About Hawaiian Woodrose and Hawaiian Baby Woodrose seeds and plants

About Hawaiian Woodrose and Hawaiian Baby Woodrose seeds and plants
HAWAIIAN WOODROSE
		       Merremia tuberosa
A slender perennial vine with leaves divided into 5 to 7 narrow
Morning glory family (Convolvulaceae)

 lobes. The flowers are yellow, followed by a smooth round
capsule, surrounded by 5 petal-like sepals. Native to Asia;
naturalized and cultivated in Hawaii.

 CULTIVATION AND PROPAGATION: The large woodrose may be grown
outdoors in southern California and the South. The seed of the
large woodrose must be nicked well before it will grow. Cut a
nick in the seedcoat with a hacksaw, or cut the small end of
the seed off. Soak for 24 hours or until it swells. Then
place the seed in a bowl or cup of damp peat moss, cover it
with plastic wrap, and put it over the pilot light of your
stove, or anywhere that maintains a temparature of 80F or more.
Ordinary bottom heat usually isn't warm enough. Check every
few days until it sprouts in 4-10 days. Once sprouted, plant
in a 3- to 4-inch pot if grown indoors, or start seed in May if
to be grown outdoors. Place the pot in a large sunny window
and give the vine something to twine around. I have seen these
vines grown one foot or more per week. It is very easy to grow
after sprouting. It can take little or much watering and much
abuse. The vine will flower the second and subsequent years.

 HARVESTING: The pods may be harvested when they are thoroughly
dry. Its storage properties are the same as those of the baby
woodrose.

 
So, onto the baby...

       HAWAIIAN BABY WOODROSE
Argyreia nervosa Bojer.
Morning Glory family (Convolvulaceae)

 A large perennial climbing vine with heart-shaped leaves up to
1 foot across, backed with silvery hairs. The flowers are 2 to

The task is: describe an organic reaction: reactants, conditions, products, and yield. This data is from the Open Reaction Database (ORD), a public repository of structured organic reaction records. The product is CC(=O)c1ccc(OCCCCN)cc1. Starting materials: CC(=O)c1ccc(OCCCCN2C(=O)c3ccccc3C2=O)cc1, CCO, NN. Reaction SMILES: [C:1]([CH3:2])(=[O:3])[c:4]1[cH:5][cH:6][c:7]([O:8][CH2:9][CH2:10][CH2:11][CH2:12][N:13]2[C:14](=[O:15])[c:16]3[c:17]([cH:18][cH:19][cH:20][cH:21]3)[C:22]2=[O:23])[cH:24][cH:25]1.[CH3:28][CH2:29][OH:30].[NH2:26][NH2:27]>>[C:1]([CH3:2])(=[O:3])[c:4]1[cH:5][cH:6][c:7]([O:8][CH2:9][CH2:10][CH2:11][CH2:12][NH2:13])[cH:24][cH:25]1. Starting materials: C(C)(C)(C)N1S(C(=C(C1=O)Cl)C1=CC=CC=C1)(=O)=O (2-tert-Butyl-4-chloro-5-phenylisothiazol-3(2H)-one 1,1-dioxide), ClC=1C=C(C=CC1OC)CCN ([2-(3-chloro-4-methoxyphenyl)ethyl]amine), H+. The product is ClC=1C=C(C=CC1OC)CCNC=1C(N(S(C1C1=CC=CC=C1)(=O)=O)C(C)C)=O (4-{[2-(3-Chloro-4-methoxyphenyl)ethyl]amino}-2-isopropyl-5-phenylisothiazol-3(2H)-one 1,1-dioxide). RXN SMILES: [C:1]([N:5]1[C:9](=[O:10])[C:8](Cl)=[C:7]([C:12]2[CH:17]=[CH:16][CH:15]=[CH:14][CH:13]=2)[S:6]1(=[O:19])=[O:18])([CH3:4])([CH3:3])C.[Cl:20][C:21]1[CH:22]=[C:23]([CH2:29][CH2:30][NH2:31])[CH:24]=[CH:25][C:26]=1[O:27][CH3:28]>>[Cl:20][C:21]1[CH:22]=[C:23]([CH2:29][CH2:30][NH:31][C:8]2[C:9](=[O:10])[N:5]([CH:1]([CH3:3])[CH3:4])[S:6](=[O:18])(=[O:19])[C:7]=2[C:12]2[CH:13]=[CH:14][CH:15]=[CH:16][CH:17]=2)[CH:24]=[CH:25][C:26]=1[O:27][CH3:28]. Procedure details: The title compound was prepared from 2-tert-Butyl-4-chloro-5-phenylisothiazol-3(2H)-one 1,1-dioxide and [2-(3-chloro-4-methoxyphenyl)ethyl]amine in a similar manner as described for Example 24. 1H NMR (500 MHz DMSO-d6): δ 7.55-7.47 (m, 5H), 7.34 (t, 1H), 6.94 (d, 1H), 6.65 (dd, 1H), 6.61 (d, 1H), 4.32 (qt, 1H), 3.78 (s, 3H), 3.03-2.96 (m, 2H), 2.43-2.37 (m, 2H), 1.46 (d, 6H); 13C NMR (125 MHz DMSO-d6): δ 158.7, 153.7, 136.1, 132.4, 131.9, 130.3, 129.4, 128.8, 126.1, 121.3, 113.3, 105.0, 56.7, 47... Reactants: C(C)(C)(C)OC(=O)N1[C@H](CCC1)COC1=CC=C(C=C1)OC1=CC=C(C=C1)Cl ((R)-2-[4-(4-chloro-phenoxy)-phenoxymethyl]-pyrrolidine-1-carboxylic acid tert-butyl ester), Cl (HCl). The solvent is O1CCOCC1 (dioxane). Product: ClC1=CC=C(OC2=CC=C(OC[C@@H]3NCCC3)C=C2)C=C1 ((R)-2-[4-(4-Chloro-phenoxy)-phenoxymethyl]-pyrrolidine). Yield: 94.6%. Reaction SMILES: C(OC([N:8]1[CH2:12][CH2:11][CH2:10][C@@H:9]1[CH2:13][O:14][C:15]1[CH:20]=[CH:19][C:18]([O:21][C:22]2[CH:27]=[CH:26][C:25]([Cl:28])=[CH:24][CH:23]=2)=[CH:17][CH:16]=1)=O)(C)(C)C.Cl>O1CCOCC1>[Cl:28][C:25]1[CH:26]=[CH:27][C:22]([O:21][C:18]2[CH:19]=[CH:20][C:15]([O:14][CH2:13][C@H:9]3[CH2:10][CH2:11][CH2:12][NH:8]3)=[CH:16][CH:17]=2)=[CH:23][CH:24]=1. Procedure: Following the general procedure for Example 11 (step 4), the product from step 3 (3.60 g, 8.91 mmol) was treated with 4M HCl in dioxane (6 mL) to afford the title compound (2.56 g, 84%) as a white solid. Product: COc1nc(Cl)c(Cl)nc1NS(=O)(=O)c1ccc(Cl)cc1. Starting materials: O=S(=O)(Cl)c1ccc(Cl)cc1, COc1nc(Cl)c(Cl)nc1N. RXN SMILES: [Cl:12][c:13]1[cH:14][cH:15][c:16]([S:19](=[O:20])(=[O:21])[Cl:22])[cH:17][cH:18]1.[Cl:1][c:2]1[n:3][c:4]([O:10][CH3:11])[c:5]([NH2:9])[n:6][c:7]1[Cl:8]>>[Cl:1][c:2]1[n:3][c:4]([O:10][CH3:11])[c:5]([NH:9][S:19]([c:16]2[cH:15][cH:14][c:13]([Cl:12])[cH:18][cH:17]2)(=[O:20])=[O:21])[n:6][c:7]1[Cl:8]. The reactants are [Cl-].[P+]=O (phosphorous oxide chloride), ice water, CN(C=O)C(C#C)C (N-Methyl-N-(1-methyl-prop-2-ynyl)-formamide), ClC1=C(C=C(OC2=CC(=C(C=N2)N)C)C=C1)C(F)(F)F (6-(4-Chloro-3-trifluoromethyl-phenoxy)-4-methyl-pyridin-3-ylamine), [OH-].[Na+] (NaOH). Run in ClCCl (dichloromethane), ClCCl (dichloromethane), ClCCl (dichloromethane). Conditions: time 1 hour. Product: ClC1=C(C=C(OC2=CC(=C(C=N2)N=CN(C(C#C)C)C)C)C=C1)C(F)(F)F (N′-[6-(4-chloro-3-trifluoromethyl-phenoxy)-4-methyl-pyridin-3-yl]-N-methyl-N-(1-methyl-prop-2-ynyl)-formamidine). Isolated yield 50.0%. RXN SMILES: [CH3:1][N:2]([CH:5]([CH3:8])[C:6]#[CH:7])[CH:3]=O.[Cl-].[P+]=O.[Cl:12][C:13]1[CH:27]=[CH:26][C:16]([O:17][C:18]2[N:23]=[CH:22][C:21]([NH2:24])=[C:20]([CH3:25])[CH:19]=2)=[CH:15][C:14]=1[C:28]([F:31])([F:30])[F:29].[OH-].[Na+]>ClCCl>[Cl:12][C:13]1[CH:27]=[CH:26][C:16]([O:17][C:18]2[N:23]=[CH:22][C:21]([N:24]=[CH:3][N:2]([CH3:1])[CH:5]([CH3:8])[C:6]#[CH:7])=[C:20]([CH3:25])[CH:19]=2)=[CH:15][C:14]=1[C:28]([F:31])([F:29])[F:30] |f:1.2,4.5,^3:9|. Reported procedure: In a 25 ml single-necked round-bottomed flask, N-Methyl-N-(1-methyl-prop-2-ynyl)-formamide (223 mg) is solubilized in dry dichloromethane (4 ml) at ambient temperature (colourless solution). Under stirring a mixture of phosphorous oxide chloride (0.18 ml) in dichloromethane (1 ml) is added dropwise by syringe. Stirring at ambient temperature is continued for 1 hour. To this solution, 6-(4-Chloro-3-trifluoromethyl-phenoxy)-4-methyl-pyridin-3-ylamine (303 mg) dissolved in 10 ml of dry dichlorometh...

3 inches long, rose-colored, on 6-inch stalks. Pods dry to a
smooth, dark brown, filbert-sized casule containing 1 to 4
furry brown seeds. The capsule is surrounded by a dry calyx
divided into 5 petal-like sections. Native to Asia;
naturalized and cultivated in Hawaii.

 CULTIVATION AND PROPAGATION: It may be grown outdoors in
southern California and Florida. Elsewhere it should be grown
in a large pot or tub outdoors in the summer, brought indoors
in winter. It may be propagated by cuttings or seeds, and in
the spring by division. The seed may be sprouted by making a
small nick in the seedcoat away from the germ eye. Soak the
seed until it swells. Plant 1/2-inch deep in loose rich soil.
Do not use bottom heat. After the cotyledons appear, water
sparingly, letting the soil surface dry out to a depth of
1/2-inch. Over-watering causes stem and root rot. The plant
grows slowly until it develops a half-dozen leaves; after this
it grows quickly. In its first year this plant grows into a
small bush 1 to 2 feet tall. During this time it may be grown
in a large pot and kept indoors in winter. The next spring it
will grow into a very large vine and should produce flowers and
seeds. In this second year it should be planted out, or grown
in a tub. In cold-winter areas the roots should be liften and
stored or the tub kept in a cool place until spring.
The methods of increasing the alkaloid content of morning
glories (which see) may be applied to this vine.

 HARVESTING: The seed pots should be harvested when thoroughly
dry. They should be stored in a cool, dry place. Their
potency may begin to decrease after 6-9 months.

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